Springboks a glimpse of what SA could become
The Springbok Rugby World Cup victory has cast fresh light on what would happen if South Africans of all races were to unite and work together towards a common goal.
To a dull mind, the slogan "united in diversity" may sound like an oxymoron. To so simplistic a person, "diversity" comes across as apartness, not togetherness.
Nothing in the organic world would stand if things derived their true nature and perfection from apartness.
Imagine what would have become if the universe, from the first moment of its existence, had sought to honour diversity by spinning in the direction of apartness. Nothing would have become.
Jan Smuts's conception of a whole (in his holism theory) as a being greater than the sum of its parts is helpful in explaining how diversity plays an integrative role in the construction of strength.
What we call the "universe" is a sum far greater than the separate collection of the minute and gigantic things that constitute the whole.
In the social realm, liberal ideologues have produced a vast mass of literature extolling the virtues of apartness (individualism) - as if society perforce moves in a disintegrative direction.
Their logic is that human society is stronger when its social bonds are at their weakest: small government and small everything but the atomistic individual.
Had we followed a liberal logic, we would not have built a Springbok rugby team. The Springboks embody SA's national - not liberal - strength. The nation, as opposed to the individual, is the guiding spirit of national teams in the domain of sport.
It is not only liberals who are misguided by disintegrative conceptions; racial nationalists are too. Soon after the Springboks won the world cup, opportunistic racial nationalists - such as Mbuyiseni Ndlozi - rushed forth with scalpels to slice up our national rugby team into the loosest ensemble of incongruous races.
In the warped understanding of such racial nationalists, it is Siya Kolisi (possibly assisted by his few fellow black players in the team) who brought the Webb Ellis Cup to SA.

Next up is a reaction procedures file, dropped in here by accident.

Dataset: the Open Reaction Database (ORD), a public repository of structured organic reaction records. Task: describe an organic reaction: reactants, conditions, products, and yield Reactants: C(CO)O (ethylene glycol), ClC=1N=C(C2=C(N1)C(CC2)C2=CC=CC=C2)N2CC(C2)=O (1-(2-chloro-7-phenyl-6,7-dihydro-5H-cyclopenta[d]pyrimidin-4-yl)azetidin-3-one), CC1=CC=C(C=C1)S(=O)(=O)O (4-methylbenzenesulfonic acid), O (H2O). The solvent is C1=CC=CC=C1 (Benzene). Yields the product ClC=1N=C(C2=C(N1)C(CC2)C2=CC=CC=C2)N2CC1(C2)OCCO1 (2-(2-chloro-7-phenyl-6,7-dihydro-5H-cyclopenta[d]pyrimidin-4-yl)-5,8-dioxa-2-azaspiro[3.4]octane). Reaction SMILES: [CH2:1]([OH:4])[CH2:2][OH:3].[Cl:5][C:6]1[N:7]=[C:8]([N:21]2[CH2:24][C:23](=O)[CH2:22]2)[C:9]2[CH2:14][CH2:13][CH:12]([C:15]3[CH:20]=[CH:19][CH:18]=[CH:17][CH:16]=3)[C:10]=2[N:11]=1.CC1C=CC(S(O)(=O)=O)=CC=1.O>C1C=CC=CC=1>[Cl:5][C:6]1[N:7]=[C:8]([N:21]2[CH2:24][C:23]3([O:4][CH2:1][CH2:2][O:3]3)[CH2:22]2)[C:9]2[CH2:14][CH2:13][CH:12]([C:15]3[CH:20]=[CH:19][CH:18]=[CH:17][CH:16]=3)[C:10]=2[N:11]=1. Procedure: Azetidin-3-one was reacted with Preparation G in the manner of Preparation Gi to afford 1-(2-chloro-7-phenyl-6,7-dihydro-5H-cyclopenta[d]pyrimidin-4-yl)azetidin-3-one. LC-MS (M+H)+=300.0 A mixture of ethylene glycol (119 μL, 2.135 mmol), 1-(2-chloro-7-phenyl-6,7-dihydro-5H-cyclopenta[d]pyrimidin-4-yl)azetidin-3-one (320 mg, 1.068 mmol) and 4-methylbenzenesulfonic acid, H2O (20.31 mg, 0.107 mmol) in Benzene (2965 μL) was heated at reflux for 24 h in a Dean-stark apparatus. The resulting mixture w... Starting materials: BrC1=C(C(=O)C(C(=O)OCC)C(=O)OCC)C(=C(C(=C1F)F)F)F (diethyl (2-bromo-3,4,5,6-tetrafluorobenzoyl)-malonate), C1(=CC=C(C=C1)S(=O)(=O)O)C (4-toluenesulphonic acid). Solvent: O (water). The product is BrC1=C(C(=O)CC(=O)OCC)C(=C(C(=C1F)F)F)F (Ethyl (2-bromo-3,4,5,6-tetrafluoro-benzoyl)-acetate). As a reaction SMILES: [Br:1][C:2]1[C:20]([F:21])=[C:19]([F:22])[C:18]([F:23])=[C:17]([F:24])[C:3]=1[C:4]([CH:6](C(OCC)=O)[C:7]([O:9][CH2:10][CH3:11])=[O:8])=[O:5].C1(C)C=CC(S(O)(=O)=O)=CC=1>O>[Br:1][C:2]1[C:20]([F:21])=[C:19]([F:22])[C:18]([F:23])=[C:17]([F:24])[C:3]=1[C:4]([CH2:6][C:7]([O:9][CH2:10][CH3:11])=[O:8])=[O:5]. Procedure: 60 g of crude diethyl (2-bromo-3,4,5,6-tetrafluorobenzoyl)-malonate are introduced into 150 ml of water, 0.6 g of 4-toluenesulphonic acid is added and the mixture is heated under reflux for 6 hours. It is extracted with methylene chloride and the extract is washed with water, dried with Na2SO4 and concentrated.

The problem with ideology is that it is always ready to discard facts, especially those that weaken or disrupt the coherence of its artificial logic. Thus to Ndlozi and his fellow travellers, white players in our Springbok team must be completely disregarded when black people celebrate the victory of the team.
That is how a disintegrative conception of diversity works in the realm of race consciousness.
In so myopic a mental universe, a SA that is bigger than the races that constitute its society cannot be grasped.
It is not difficult to anticipate the retort of the racial nationalists. They will tell us (as if we don't know) about the history of colonialism and apartheid that has produced racial divisions in our society.
That white racial nationalists have distorted the integrative logic of nature in our social affairs should not serve as an eternal jail in which our imaginative capacity and knowledge of the true nature of things must be incarcerated.
The victory of the Springboks should be celebrated not because the team represents the most perfect state of a truly integrated South African society, but because the team adumbrates the contours of the right social direction.
We celebrate the birth of a baby not because of the utility of babies in society, but due to our expectations that babies will grow and become important members of our families and society. And so must we hope and work to build on the encouraging foundation of our current Springboks.
Let ideological idiots howl in the wind of their misguided conceptions. We who have a clear social picture of an ideal SA society must celebrate the victory of our Springboks.